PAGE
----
Drink of the Week: Bram Stoker’s Capitan

Bram Stoker's Capitan.Halloween this year is a bit awkwardly placed, arriving next Thursday and forcing me to do my annual spooky-themed cocktail a bit too early for true relevance. I suppose people who throw Halloween parties are having the same kind of issue, having to decide whether to throw their soirees the weekend before or the weekend after.

Well, the awkwardness is only going  to get more awkward. I originally had a more appropriately named drink to present you. However, a beverage that had been presented to me by a mysterious benefactor, and which sounded pretty tasty,  just didn’t work at all when I tried it out at the Drink of the Week laboratory. Instead, I’m going with yet another in long line of little known classics.

Today’s beverage is the time-honored but much lesser known companion to the wondrous Pisco Sour, the Capitan. I’ve renamed it after the Dracula creator in the spirit of the holiday and my propensity for silly movie-related in-jokes.

Bram Stoker’s Capitan (The Capitan)

2 ounces Pisco
1 ounce sweet vermouth
1 dash aromatic bitters
1 cocktail cherry (garnish)

Regular cocktailers will see pretty quickly that this is basically a Pisco Manhattan, so the directions are pretty much the same as the way I’d suggest you’d make a Manhattan. Combine the liquid ingredients in a cocktail shaker with plenty of ice. Shake, and strain into a chilled cocktail glass. Add the cherry, and toast Bram Stoker or the deceased horror author of your choice — Edgar Allen Poe, Mary Shelley, Shirley Jackson, Richard Matheson or, yes, even Bram Stoker even if he actually wasn’t that great a writer.

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Much as many horror tales are about paying off a dark debt, today’s drink is the result of free booze given to me by the makers of Porton Pisco, easily the best known Pisco here in the States and, not surprisingly, made to please the Yanqui palate. Though I had to admit that, it’s not something I’d quaff straight up by choice, that also applies to most gins. All that really matters is that it works very nicely in the right cocktail. That definitely includes the absolutely wonderful Pisco Sour we made here some time ago.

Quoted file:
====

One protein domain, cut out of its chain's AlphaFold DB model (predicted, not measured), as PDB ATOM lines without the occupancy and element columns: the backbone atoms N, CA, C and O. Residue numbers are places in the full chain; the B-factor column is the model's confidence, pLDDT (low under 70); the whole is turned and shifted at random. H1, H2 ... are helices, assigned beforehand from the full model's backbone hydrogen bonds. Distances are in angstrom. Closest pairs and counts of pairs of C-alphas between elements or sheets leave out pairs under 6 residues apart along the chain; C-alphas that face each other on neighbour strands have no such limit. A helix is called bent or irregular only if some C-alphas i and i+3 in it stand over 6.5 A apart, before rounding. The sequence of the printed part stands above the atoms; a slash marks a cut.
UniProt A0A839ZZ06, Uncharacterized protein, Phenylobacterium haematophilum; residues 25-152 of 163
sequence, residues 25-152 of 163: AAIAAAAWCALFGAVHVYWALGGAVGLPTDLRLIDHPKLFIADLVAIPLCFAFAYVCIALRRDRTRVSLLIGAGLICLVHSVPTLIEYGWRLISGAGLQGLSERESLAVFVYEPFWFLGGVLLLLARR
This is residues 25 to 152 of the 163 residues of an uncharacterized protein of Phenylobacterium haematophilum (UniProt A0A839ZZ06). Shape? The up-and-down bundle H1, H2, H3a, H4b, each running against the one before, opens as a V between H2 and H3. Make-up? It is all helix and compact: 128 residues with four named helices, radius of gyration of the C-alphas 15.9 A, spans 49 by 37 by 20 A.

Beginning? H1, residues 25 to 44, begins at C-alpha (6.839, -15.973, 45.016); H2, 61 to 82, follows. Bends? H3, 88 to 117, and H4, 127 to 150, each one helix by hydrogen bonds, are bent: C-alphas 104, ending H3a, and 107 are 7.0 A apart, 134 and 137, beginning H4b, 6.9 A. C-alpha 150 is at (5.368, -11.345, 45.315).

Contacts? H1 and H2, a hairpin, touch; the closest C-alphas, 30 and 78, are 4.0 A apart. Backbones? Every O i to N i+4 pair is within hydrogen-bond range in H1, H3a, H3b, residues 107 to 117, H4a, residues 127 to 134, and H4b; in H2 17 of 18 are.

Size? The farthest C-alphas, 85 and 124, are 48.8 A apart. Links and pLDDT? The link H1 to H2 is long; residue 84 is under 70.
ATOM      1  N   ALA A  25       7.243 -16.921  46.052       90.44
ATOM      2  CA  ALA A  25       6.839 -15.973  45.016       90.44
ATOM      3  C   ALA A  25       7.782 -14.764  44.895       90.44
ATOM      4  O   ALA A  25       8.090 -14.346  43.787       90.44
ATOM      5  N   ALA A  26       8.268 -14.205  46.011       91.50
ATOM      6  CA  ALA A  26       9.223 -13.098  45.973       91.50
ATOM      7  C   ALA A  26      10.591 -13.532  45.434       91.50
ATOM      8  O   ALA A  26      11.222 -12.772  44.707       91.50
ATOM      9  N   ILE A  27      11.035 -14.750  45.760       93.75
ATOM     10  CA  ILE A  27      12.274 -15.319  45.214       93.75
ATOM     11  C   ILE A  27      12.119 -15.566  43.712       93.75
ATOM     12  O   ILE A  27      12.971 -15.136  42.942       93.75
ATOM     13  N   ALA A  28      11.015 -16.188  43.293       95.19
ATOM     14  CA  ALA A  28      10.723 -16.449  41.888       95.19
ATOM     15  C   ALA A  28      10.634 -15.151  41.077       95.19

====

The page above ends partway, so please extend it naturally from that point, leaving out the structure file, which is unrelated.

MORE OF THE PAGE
Pisco has a lot of truly unusual flavor notes which seem to work best in the appropriately popular sour, but the Capitan is a lively second best. Some recipes call for equal parts Pisco and sweet vermouth, but I prefer more Manhattan-esque proportions. It’s makes for a tangy, but reasonably stiff, change of pace.

Now, here is the time in this post when I really should have something in particular to say about Halloween, but I don’t have much to add. Except that, if you’re lucky enough to live in certain American cities, then you will very soon be able to check out the long-long awaited and probably final version of what would probably be my favorite horror film of all time, if I actually considered it a horror film. Still, I get it because marketing a movie as “dark comparative religions thriller, with music” would be a tough sell for the 1973′s “The Wicker Man.”

It’s also a good time mention one of that film’s stars, the great Christopher Lee, 91 and still at it, thank goodness. He  sings a bit in “The Wicker Man,” but not about cocktails. So, once again, I present a favorite clip where he does sing about our very favorite subject.

Trick, or treat?

 

  

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Consistently Inconsistent: The highs and lows of Nicolas Cage